Two Applications of Random Spanning Forests
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Abstract
We use random spanning forests to find, for any Markov process on a finite set of size n and any positive integer \(m \le n\), a probability law on the subsets of size m such that the mean hitting time of a random target that is drawn from this law does not depend on the starting point of the process. We use the same random forests to give probabilistic insights into the proof of an algebraic result due to Micchelli and Willoughby and used by Fill and by Miclo to study absorption times and convergence to equilibrium of reversible Markov chains. We also introduce a related coalescence and fragmentation process that leads to a number of open questions.
Keywords
Finite networks Spectral analysis Spanning forests Determinantal processes Random sets Hitting times Coalescence and fragmentation Local equilibriaMathematics Subject Classification (2010)
Primary: 05C81 60J20 15A15 Secondary: 15A18 05C851 WellDistributed Points, Local Equilibria and Coupled Spanning Forests
1.1 WellDistributed Points and Random Spanning Forests
Let \(X = (X(t) : t \ge 0)\) be an irreducible continuoustime Markov process on a finite set \(\mathcal{X}\) with size \(\mathcal{X} = n\). It is known, see, for example, Lemma 10.8 in [9], that if \(R \in \mathcal{X}\) is chosen according to the equilibrium measure \(\mu \) of the process, then the mean value of the hitting time \({{\mathbb {E}}}[E_x[T_R]]\)—where \(E_x[\cdot ]\) stands for the mean value according to the law of the process started at x and \({{\mathbb {E}}}[\cdot ]\) stands for the mean value according to the law of R—does not depend on the starting point \(x \in \mathcal{X}\). More generally, if a random subset \(R \subset \mathcal{X}\) of any (possibly random) size has such a property, then we say that the law of R provides welldistributed points. One of our motivations for building such random sets was to find appropriate subsampling points for signal processing on arbitrary networks, in connection with intertwining equations and metastability studies (cf. [2]). In this paper, we build such a law on the subsets of any given size \(m \le n\). This is a trivial problem for \(m = n\), and for \(m = 1\), this property actually characterizes the law of R: in this case, the singleton R has to be chosen according to the equilibrium law.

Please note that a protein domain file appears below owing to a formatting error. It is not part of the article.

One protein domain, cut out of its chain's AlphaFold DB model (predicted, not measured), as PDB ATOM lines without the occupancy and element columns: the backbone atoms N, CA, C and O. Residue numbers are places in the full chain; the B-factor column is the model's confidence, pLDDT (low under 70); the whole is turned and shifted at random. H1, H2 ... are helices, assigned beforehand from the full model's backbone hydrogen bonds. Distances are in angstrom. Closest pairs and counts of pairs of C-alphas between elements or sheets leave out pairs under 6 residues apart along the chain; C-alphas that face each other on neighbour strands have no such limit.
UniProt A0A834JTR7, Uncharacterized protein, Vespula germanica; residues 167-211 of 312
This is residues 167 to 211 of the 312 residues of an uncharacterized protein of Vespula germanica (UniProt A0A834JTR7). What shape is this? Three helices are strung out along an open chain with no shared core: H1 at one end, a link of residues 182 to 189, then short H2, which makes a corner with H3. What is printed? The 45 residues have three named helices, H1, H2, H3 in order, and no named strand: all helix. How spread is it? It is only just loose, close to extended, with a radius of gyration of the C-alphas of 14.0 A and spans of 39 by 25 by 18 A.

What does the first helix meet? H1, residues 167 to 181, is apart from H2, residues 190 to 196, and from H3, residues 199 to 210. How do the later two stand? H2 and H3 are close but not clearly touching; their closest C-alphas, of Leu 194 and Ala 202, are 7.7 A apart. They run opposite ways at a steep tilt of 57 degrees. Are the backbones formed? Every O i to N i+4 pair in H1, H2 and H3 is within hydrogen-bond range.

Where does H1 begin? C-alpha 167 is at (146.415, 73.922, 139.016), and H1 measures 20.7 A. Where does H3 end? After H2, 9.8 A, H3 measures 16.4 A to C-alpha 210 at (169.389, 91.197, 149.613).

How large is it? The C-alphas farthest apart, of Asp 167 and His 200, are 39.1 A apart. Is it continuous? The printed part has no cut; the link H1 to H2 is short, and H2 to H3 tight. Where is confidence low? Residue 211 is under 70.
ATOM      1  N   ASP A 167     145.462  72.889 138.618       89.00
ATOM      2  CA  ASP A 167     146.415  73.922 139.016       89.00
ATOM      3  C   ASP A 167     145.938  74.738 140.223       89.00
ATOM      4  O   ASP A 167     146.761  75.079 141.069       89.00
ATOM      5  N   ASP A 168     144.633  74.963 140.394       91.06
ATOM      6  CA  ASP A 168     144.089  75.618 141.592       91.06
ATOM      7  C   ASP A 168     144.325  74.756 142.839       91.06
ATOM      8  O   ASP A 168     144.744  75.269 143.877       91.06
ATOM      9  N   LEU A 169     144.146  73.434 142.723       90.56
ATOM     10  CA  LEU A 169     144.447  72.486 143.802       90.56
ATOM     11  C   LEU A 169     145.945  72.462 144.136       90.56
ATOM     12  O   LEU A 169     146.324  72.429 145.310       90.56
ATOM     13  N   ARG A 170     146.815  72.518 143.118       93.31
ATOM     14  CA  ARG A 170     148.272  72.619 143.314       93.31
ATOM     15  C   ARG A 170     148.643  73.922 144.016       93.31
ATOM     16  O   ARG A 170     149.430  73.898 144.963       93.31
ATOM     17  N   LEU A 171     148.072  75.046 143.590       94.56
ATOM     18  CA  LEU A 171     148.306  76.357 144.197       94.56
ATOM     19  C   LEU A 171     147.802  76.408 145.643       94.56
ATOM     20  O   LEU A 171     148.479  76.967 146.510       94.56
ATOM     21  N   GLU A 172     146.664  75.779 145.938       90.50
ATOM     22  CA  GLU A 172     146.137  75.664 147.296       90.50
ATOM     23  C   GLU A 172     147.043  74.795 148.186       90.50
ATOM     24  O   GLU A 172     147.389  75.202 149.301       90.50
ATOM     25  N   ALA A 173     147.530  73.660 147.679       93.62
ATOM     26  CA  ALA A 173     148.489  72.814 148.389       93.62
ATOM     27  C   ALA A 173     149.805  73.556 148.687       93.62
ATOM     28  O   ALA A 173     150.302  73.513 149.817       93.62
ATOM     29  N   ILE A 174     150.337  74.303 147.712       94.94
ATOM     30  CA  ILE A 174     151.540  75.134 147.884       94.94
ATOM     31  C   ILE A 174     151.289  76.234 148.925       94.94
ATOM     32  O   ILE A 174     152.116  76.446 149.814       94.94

Theorem 1
We prove this theorem in Sect. 3, in which we also compute, in both cases, as a consequence of it and as needed in [2], mean return times to \(\rho (\Phi _q)\) from a uniformly chosen point in \(\rho (\Phi _q)\). In doing so, we will see that the problem of finding a distribution that provides exactly m welldistributed points has infinitely many solutions as soon as \(2 \le m \le n  2\) and Theorem 1 simply provides one of them. The only cases when the convex set of solutions reduces to a singleton are the known case \(m = 1\), the easy case \(m = n 1\) and the trivial one \(m = n\).
1.2 Local Equilibria and Random Forests in the Reversible Case
Micchelli and Willoughby’s Theorem
If L is reversible, then \(\nu _k\) is a nonnegative measure for all nonnegative \(k < l\) and any probability measure \(\nu \) on \(\mathcal{X} {\setminus } \mathcal{B}\).